Am I being unfair? No, because she says this: “I’m wondering, has anybody noticed in America all of us that are unemployed?” And this: “I read the paper, and I don’t see a lot of people writing about it.” And this: “And . . . I mean, yesterday I was on the phone looking around for shelters because we’ve got another two months before we’re going to get thrown out of our house, and we were part of that middle-class section there. This wasn’t . . . I mean I never thought this was supposed to happen to us.” (emphasis added)

And part of me feels her frustration and fear and another part of me wants to say, “Where the hell have you been, lady? People have been writing about the effects of automation since the 50’s and globalization since the mid-80’s. Hundreds of thousands of people lost their jobs, their homes, their futures just around the time you were getting married. How did you miss that? How could you ignore it?”

She could ignore it because it was just me and others like me. She could ignore it because it wasn’t happening to her and her group but to the unimportant, invisible underclass, and it was supposed to happen to us. Not to her, No, no, never to her. She looked to herself and those around her and she supported policies that were good for her and her friends, ignoring the effects of those policies on those of us outside her group. If we paid the price for her comfort, that was alright even if that price included our lives. We were invisible to her. She couldn’t see us, couldn’t hear us, couldn’t feel the destruction of our hopes or the despair of watching our lives shrink to little more than abject survival. It wasn’t important until it happened to her.

If it sounds like I’m angry, I’m not. I passed anger a good long time ago. There’s nothing unusual about this woman. There are millions just like her.

I once worked as an Organizer for a citizen’s group called Mass Fair Share (it no longer exists) which sent me to the city of Pittsfield in the Berkshires of western Mass. GE had shut down its Pittsfield plant after years of dumping PCB’s in the Housatonic River and burying them a few feet under the soil on their factory site and in empty lots on the west side of town where that site was. As a result, the water on the West Side was undrinkable and, closest to the dumping spots, unusable even for bathing or washing dishes because the contamination level was so high. But the contamination had not yet spread to the East Side of town where the water was still drinkable and people could use their wells. The poison was making its way through the aquifer, though, and our scientists figured that in about a year the East Side would be in the same shape (which in fact is about how long it took).

GE was refusing to contribute significantly to the clean-up. All they were willing to do was lay a few tons of loam over top of the dump-sites, after which they insisted those sites were safe. They even paid to build a playground on one of them to prove how safe it was. MFS was there to drum up community support for a demand that GE be held accountable for what it had done. This was in the early 80’s when the right-wing culture of Social Darwinism was just taking hold and hadn’t yet established itself as it did later.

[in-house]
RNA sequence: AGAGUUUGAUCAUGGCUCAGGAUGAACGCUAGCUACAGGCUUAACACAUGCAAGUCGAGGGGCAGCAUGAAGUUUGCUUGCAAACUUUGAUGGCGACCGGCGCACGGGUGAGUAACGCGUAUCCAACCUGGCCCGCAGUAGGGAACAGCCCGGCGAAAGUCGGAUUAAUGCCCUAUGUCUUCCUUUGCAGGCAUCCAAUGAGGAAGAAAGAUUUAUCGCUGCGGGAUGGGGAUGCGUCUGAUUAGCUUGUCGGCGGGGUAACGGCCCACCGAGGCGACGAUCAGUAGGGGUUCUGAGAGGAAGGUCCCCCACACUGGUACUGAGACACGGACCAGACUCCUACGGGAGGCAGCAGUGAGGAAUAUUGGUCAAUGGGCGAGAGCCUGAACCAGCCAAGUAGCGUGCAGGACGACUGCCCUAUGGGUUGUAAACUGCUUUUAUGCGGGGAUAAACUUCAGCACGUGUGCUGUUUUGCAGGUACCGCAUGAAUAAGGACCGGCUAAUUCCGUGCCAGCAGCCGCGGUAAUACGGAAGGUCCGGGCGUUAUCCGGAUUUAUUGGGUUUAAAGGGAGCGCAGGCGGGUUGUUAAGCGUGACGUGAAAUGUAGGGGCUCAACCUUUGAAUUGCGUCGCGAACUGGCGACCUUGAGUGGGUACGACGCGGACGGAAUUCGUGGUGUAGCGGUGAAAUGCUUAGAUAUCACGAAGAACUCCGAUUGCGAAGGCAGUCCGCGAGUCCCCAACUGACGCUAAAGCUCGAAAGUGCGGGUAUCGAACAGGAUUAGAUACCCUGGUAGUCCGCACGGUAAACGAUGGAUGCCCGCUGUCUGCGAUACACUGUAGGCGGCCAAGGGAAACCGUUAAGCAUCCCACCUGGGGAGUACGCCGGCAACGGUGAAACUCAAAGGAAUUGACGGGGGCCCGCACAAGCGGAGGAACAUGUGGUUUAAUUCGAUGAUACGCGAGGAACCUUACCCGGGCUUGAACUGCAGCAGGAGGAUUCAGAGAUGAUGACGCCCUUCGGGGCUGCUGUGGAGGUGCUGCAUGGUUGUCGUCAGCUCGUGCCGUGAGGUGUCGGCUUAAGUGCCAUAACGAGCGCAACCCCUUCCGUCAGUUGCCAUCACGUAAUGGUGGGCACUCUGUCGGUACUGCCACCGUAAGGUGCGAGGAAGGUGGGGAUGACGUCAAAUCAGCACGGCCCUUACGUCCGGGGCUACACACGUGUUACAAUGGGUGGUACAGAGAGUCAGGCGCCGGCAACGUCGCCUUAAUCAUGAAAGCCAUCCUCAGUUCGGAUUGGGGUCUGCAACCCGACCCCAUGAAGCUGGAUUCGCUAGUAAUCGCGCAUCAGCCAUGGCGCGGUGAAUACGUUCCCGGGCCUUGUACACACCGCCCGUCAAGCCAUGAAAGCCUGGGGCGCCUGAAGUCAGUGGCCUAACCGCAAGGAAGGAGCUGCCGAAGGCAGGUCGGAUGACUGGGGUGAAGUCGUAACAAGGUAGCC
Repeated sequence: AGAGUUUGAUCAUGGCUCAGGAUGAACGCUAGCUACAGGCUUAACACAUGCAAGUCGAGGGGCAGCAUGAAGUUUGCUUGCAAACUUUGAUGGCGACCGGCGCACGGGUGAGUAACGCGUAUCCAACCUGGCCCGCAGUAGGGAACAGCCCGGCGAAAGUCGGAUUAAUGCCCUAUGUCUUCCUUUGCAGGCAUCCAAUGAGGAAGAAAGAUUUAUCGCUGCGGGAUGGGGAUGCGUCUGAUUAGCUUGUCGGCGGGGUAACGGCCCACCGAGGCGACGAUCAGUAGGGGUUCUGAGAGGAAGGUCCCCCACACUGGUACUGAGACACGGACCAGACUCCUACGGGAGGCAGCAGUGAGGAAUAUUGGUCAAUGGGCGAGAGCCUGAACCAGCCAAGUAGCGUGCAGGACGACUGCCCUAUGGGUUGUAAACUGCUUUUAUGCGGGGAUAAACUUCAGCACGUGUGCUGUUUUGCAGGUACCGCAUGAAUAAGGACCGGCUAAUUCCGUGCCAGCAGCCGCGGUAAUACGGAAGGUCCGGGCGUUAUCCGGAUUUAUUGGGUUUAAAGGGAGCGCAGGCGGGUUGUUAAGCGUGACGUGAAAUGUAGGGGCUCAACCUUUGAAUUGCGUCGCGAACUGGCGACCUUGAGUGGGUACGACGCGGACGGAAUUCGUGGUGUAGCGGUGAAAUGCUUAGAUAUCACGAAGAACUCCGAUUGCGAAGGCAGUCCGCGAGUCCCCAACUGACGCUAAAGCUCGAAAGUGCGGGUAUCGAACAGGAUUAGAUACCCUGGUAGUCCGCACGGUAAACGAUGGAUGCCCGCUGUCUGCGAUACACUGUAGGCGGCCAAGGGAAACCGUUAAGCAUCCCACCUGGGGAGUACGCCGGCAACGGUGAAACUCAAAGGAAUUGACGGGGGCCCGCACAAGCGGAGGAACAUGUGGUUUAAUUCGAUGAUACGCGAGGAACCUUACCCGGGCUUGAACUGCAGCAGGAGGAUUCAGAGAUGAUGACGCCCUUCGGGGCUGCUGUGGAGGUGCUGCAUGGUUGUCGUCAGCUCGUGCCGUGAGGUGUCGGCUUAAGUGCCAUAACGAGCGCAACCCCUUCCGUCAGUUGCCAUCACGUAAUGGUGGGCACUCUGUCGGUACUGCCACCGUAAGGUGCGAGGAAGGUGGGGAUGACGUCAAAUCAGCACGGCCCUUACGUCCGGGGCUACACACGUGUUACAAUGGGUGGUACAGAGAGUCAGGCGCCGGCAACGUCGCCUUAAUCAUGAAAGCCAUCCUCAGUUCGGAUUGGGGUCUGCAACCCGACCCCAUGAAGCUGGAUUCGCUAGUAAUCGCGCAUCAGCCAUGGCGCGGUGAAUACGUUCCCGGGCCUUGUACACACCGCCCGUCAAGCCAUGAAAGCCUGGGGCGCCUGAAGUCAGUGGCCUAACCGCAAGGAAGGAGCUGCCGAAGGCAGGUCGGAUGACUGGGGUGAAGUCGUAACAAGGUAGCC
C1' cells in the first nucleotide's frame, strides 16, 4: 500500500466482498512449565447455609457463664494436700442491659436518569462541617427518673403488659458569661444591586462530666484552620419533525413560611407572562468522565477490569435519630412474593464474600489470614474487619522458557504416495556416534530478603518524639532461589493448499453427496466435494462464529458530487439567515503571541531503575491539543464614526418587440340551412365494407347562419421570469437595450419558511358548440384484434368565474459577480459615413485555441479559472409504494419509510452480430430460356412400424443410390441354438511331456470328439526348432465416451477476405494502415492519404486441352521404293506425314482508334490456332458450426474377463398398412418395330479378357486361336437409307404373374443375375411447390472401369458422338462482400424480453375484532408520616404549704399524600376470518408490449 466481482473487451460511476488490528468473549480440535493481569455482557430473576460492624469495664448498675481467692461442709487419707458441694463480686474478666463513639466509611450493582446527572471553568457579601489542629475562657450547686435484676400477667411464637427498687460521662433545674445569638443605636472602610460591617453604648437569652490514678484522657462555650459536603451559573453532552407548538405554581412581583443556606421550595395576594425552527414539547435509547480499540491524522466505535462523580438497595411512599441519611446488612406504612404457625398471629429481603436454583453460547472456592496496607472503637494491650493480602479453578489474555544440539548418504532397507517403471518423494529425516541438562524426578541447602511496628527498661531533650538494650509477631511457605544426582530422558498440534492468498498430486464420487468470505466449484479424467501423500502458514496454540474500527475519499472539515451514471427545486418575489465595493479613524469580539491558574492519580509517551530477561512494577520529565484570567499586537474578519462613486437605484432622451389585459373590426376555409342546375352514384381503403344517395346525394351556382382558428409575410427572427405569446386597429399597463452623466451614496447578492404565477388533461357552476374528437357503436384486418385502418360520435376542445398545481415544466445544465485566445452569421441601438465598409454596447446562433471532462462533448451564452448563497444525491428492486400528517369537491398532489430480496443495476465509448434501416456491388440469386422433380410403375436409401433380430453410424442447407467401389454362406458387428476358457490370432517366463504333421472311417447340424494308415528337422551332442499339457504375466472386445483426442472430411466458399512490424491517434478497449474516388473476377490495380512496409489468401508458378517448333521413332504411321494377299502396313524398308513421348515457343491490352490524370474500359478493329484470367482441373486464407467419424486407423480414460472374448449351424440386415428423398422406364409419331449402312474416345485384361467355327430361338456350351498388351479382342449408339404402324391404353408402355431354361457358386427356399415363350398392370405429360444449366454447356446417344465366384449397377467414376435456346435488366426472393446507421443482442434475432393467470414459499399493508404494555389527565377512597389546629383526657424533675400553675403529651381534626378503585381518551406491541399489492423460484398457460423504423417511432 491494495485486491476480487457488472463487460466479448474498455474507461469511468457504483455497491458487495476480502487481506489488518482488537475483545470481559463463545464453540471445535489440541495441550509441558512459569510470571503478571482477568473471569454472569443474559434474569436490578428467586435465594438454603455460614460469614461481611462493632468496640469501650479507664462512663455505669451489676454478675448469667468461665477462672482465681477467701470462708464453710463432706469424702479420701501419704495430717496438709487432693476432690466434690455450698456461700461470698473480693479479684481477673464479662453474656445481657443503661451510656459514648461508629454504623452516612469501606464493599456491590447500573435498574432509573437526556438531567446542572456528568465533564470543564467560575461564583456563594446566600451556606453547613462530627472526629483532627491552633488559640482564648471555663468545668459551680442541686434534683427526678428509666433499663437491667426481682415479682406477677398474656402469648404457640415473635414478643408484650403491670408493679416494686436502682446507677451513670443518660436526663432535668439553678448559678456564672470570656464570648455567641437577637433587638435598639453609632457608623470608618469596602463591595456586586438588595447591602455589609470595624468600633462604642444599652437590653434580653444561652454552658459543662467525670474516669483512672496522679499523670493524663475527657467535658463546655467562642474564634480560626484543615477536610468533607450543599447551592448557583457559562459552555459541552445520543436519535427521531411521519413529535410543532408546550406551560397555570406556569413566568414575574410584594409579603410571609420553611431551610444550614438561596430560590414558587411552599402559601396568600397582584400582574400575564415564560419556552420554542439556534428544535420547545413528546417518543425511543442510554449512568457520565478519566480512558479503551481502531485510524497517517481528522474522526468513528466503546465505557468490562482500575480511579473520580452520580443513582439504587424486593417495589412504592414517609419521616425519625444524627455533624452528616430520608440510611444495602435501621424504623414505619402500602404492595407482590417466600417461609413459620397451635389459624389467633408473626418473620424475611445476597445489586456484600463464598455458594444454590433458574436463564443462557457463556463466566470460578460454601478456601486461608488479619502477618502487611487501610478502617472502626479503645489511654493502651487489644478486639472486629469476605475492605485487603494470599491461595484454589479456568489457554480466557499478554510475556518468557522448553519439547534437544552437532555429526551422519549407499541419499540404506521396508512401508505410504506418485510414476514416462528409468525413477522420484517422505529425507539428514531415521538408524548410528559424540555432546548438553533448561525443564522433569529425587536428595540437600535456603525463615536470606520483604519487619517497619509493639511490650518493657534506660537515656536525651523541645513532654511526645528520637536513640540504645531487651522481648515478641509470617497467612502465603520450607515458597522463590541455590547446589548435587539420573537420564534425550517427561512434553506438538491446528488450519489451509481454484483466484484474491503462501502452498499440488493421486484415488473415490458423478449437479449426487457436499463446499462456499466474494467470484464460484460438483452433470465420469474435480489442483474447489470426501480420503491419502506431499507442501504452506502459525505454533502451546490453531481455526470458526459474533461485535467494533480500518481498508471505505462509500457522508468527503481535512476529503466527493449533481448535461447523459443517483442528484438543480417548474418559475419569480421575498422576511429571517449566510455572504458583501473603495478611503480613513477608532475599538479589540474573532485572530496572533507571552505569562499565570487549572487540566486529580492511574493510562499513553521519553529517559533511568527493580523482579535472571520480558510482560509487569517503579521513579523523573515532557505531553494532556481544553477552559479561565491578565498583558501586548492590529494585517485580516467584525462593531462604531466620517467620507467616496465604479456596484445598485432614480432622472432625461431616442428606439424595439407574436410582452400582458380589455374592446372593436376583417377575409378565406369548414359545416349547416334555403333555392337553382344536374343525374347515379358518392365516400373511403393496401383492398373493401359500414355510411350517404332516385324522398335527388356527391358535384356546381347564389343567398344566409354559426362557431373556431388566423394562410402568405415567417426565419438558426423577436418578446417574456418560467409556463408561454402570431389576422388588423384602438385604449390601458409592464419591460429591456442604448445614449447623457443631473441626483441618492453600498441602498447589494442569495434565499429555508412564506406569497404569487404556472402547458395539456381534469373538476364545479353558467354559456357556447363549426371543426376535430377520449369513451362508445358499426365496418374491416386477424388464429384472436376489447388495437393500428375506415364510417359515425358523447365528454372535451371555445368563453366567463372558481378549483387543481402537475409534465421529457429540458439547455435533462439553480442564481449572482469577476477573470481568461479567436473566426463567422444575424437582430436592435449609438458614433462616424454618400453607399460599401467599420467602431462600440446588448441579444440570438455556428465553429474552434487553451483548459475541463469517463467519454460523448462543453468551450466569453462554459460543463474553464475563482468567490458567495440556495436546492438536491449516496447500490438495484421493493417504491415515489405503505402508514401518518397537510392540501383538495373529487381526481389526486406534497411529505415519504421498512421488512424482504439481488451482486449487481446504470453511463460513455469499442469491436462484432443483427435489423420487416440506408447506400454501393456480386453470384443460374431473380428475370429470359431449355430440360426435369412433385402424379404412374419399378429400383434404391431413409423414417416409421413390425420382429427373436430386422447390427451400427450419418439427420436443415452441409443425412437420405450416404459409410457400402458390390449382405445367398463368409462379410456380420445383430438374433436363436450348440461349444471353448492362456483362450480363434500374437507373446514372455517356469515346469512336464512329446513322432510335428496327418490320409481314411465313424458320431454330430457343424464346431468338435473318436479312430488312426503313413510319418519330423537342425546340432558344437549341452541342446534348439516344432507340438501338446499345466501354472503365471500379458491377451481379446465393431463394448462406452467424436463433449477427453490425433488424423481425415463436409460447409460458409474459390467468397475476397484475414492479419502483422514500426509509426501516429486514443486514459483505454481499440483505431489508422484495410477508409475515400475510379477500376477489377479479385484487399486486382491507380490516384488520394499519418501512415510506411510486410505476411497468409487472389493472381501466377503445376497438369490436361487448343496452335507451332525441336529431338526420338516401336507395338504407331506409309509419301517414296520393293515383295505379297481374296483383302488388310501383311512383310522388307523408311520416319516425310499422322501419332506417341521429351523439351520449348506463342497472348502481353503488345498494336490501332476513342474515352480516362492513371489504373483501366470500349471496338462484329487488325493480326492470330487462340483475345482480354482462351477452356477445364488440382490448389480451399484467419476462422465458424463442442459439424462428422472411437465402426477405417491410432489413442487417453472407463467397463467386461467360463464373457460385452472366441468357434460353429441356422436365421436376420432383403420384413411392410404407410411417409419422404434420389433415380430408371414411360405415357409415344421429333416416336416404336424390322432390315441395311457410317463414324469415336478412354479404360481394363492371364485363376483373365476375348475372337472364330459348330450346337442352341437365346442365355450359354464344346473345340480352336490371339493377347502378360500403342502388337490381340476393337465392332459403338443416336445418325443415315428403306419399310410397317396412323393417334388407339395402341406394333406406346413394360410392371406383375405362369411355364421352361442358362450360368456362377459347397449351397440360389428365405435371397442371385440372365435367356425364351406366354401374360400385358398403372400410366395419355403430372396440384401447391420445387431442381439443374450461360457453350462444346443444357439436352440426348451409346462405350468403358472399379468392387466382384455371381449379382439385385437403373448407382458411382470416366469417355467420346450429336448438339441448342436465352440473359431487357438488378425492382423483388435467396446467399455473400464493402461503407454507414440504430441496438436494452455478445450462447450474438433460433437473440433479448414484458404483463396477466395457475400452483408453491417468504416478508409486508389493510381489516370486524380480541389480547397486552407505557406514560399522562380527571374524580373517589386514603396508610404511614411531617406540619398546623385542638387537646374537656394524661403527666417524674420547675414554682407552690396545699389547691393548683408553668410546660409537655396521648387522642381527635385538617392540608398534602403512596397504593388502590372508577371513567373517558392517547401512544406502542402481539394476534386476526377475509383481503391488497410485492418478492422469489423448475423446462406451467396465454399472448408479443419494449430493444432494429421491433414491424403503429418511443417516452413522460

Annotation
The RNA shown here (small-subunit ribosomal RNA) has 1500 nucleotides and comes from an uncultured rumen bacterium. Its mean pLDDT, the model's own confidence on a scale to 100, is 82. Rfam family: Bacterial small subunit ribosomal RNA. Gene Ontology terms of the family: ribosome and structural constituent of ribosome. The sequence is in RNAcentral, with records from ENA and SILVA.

The effect of our efforts was predictable; in hindsight, I should have known what was going to happen. But I was young and still somewhat idealistic and the danger was so close to them that I was sure they could see it. I was half right–on the West Side, we involved almost everyone in a series of meetings and petition drives; on the East Side, we had doors slammed in our faces, were called Communists and trouble-makers, and told to get lost. Meetings were attended by a handful, petitions went unsigned, and we were subject to threats and harassment whenever we were on the streets.

The difference that a mile–a mile!–made was so stark that even I couldn’t miss it. The East Side wasn’t interested because it hadn’t happened to them yet. Even though they had friends and family who had to drive miles every day to find and bring back a supply of fresh water, it didn’t matter. It hadn’t happened to them, and they wanted no part of a bunch of outside agitators who were stirring up feeling against an employer to which they still felt loyalty and which they hoped would one day come back to town.

There are those who say that the selfishness and tunnel-vision I’ve described is inherent in the beast, that humans have always been and will always be focused on their own narrow interests to the exclusion of everyone outside the tribe, that we will never change, that we aren’t capable of change.

Yet I have lived down here most of my life and seen over and again with my own eyes the generosity and sense of community in those who have the least to be generous with. There are people I don’t like who don’t like me, but when I was in trouble they did what they could to help me anyway, as I did when they were having a rough time. Sometimes it was as big as giving somebody a place to live when they didn’t have one; sometimes it was as small as giving a ride to someone who would otherwise be house-bound so she could do her laundry or get her groceries. If selfishness is inherent in the beast, so is the compassion that comes with the understanding that we need each other, that we’re all in this together and nobody’s getting out of here alive, no matter how extensive their material possessions.

In the last twenty years I have watched conservative wealth spend a lot of its money to spread the Gospel of Selfishness with great success. We learned to look down on the poor because “it’s their own fault.” We learned to look away from hunger, homelessness, and the massive unemployment that led to both because “it isn’t our responsibility.” We were content to close our eyes to corporate greed, theft, embezzlement, and their wholesale abrogation of a social contract that had been in place since WWII and provided us with protections and the solid middle-class to which this woman once belonged because “it doesn’t affect us.” We ignored the warnings all around us starting with studies done in the mid-80’s that the gap between rich and poor was widening and that the middle class was slowly being gutted, eaten away like a body infected with rampant, terminal cancer because we were still middle-class and “it’s never supposed to happen to us.”